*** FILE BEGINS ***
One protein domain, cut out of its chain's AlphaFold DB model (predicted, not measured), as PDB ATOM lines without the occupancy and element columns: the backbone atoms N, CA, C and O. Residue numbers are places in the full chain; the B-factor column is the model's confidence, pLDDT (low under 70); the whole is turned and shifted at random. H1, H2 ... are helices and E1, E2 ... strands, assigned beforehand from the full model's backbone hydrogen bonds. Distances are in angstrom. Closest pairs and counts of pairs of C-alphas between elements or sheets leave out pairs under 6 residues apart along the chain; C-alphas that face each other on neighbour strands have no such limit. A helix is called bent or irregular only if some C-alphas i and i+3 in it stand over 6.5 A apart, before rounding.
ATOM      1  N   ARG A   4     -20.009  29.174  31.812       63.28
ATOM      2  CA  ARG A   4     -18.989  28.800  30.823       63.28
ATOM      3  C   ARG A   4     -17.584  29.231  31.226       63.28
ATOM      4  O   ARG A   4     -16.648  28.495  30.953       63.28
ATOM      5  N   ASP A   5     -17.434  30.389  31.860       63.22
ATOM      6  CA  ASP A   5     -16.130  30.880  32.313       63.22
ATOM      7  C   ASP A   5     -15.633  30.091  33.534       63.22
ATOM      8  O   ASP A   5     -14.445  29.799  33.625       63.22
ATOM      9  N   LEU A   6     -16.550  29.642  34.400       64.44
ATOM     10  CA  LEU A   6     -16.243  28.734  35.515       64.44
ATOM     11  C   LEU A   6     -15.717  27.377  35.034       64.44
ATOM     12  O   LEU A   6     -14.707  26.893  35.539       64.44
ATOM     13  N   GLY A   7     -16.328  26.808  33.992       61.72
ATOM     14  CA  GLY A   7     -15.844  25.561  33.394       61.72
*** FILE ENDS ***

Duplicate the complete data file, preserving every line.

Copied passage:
One protein domain, cut out of its chain's AlphaFold DB model (predicted, not measured), as PDB ATOM lines without the occupancy and element columns: the backbone atoms N, CA, C and O. Residue numbers are places in the full chain; the B-factor column is the model's confidence, pLDDT (low under 70); the whole is turned and shifted at random. H1, H2 ... are helices and E1, E2 ... strands, assigned beforehand from the full model's backbone hydrogen bonds. Distances are in angstrom. Closest pairs and counts of pairs of C-alphas between elements or sheets leave out pairs under 6 residues apart along the chain; C-alphas that face each other on neighbour strands have no such limit. A helix is called bent or irregular only if some C-alphas i and i+3 in it stand over 6.5 A apart, before rounding.
ATOM      1  N   ARG A   4     -20.009  29.174  31.812       63.28
ATOM      2  CA  ARG A   4     -18.989  28.800  30.823       63.28
ATOM      3  C   ARG A   4     -17.584  29.231  31.226       63.28
ATOM      4  O   ARG A   4     -16.648  28.495  30.953       63.28
ATOM      5  N   ASP A   5     -17.434  30.389  31.860       63.22
ATOM      6  CA  ASP A   5     -16.130  30.880  32.313       63.22
ATOM      7  C   ASP A   5     -15.633  30.091  33.534       63.22
ATOM      8  O   ASP A   5     -14.445  29.799  33.625       63.22
ATOM      9  N   LEU A   6     -16.550  29.642  34.400       64.44
ATOM     10  CA  LEU A   6     -16.243  28.734  35.515       64.44
ATOM     11  C   LEU A   6     -15.717  27.377  35.034       64.44
ATOM     12  O   LEU A   6     -14.707  26.893  35.539       64.44
ATOM     13  N   GLY A   7     -16.328  26.808  33.992       61.72
ATOM     14  CA  GLY A   7     -15.844  25.561  33.394       61.72